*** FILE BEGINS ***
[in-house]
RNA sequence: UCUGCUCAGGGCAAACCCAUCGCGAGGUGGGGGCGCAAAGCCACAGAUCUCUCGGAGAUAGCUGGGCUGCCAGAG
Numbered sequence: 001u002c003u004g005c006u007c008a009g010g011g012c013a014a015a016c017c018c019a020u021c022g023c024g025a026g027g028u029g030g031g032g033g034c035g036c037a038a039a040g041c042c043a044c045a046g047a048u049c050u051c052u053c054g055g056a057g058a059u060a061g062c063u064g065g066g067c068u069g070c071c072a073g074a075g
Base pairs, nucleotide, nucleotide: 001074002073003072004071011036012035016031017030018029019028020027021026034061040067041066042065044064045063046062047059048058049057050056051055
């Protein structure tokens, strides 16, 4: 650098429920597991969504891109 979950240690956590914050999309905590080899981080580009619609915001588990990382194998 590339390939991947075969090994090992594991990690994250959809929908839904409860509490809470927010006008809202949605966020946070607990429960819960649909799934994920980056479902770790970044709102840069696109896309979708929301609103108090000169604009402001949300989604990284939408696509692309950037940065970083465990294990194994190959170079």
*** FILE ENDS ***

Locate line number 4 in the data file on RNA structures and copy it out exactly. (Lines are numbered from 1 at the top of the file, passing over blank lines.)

Base pairs, nucleotide, nucleotide: 001074002073003072004071011036012035016031017030018029019028020027021026034061040067041066042065044064045063046062047059048058049057050056051055